Omnicom chief John Wren was in and around China the same time, and we ran into each other at a party thrown by our Asia editor at her home in a small beachside village called Shek O. "Is Ken alright?" I asked. Said John: "He will be."
Around the holidays, I rang John up again. There were rumors about Ken's health floating around, and I was in a somewhat uncomfortable position. I've always liked Ken, spent a lot of good time in his company and cared personally how he was doing. But Ad Age covers DDB as a business, and we were figuring out the line between respecting his privacy and reporting on the running of this multinational company.
John was optimistic. Ken had been through a lot but there were good signs. I circled around whether he thought Ken would be back running DDB soon. My take was that John believed he would, but felt it was far more important for Ken to believe it, not to think the world had written him off. That was touching. John did so much for Ken in the last few months, treated him not as a valued employee or even a friend, but as family. He did everything he could to keep Ken fighting.
As we know, Ken lost the fight last week. At 51.
Looking for a way to honor him, I read through the stories Ad Age wrote about the adman Ken Kaess in the last 10 years or so, to see how he viewed this business. Best to hear it in his own words.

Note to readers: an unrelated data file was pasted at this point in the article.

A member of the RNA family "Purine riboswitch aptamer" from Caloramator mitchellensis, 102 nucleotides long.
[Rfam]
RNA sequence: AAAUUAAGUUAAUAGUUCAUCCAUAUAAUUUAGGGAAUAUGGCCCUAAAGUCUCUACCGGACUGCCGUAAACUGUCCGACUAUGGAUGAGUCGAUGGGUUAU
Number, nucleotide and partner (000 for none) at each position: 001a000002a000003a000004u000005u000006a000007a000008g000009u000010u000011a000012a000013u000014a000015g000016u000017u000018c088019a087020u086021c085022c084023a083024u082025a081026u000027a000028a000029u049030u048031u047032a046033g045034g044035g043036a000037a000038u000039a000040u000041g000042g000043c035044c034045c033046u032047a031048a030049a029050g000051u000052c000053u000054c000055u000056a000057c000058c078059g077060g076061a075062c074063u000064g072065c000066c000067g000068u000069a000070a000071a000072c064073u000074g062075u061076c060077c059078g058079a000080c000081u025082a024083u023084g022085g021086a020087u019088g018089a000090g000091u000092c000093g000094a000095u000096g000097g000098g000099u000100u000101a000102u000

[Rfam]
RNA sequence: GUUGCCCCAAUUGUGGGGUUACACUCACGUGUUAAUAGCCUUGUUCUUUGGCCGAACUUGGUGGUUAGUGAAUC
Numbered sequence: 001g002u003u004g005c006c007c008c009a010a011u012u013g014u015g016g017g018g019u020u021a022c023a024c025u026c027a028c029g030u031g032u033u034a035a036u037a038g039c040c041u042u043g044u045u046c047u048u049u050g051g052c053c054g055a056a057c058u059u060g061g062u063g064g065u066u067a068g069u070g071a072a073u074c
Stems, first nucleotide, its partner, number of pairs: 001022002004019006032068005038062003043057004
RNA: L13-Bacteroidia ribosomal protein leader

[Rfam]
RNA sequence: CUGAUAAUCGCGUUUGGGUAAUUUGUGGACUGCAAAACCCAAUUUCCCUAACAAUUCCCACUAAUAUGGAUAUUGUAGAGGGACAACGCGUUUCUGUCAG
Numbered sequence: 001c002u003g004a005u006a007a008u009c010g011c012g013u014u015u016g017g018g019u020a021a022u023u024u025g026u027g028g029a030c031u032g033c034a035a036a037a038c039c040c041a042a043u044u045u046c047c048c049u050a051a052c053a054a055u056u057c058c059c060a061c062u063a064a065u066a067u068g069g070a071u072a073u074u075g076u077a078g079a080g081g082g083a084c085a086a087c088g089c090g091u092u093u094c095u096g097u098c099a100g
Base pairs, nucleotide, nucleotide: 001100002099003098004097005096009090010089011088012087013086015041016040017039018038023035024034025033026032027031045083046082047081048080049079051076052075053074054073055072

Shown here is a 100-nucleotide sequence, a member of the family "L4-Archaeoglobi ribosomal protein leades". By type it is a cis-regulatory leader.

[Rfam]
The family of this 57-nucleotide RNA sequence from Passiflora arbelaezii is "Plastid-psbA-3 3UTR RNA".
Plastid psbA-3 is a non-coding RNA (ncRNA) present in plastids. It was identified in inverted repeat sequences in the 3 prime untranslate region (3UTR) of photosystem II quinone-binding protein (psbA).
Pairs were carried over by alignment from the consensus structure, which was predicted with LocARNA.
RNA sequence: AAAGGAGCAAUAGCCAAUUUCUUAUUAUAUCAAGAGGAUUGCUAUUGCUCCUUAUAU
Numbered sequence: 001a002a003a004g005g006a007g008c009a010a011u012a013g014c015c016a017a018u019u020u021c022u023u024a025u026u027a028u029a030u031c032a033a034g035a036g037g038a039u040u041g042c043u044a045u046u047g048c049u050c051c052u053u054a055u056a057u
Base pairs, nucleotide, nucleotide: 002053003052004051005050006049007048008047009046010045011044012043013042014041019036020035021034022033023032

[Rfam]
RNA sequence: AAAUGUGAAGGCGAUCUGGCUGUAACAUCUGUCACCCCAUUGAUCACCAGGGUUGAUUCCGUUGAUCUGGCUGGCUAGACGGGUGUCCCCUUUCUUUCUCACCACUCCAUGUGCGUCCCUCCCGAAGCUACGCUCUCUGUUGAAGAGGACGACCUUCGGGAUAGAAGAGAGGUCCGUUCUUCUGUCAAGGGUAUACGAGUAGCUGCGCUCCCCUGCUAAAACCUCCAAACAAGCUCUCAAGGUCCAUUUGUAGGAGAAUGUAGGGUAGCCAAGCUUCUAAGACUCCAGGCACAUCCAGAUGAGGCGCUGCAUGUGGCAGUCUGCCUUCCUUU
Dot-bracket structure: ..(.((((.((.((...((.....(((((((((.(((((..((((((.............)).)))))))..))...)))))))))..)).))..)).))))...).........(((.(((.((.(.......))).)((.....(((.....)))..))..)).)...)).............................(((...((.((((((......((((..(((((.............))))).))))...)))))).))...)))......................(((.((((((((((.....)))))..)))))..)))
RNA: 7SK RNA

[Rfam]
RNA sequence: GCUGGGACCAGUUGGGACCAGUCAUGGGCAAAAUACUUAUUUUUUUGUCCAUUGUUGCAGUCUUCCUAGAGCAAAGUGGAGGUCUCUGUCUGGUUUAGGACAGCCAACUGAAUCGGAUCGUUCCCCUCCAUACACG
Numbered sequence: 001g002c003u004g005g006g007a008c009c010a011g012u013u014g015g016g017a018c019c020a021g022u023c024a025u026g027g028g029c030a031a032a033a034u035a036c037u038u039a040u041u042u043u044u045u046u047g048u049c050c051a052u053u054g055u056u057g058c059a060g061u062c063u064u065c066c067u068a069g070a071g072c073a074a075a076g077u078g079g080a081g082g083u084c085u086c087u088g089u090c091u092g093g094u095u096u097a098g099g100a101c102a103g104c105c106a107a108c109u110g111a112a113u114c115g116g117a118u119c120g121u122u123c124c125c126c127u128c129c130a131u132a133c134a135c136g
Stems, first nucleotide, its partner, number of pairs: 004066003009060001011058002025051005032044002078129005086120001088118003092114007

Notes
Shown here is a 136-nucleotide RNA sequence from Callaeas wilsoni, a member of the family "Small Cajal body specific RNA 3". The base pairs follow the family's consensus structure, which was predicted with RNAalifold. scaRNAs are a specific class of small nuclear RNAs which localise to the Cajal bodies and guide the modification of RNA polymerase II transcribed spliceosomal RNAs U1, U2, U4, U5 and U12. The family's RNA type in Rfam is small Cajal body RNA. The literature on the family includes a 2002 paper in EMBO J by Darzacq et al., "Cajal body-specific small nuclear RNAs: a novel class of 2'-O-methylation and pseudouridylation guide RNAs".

On how the Vassar grad and keyboard player got into advertising: "I wanted to be a rock star [after graduation]. Then winter set in, and I thought 'Uh-oh, I'd better get a real job.' "
On the debate over the role of holding companies: "Holding company? Parent company? It won't matter what we call them if we forget we're in the business of ideas. One man's opinion."
On his plan to revive DDB's New York operation: "It is an opportunity to make the New York office what Doyle Dane Bernbach was in the 1970s. ... As New York goes, so goes the rest of the network. Everyone wants to see New York strong."
On restoring clients' faith in advertising: "The product we provide is the lifeblood of marketers' brands. We have to prove that it is far riskier not to invest in a great advertising idea than to invest in one."
On his goals in helping to create Advertising Week in New York: "We need to improve the value of advertising and the perception of what we do. ... We wanted to make sure all the people in our industry felt this was a great industry to be in. And then to the new talent coming in, we wanted to see how we can make advertising a cool business to get into."
On the public's perception of his trade: "Like anything else, there is good advertising and good communication and there is some that's more annoying and intrusive. With the whole expanding media landscape, it's becoming easier for us to become more intrusive in people's lives. On the other side, there's the Super Bowl. People watch it just to watch the commercials. So there's the romantic and entertaining side as well."
In 2001, Don Maurer, a longtime friend of Ken's who ran McKinney & Silver, died tragically in a car crash at age 47. I called Ken and asked what it was about Don that made him so likable. Here's what he said: "He was down to earth, straightforward. He was the kind of guy who just made you feel totally comfortable. I don't know what I'm going to do the next time I ordinarily would have seen him. This one really hurts."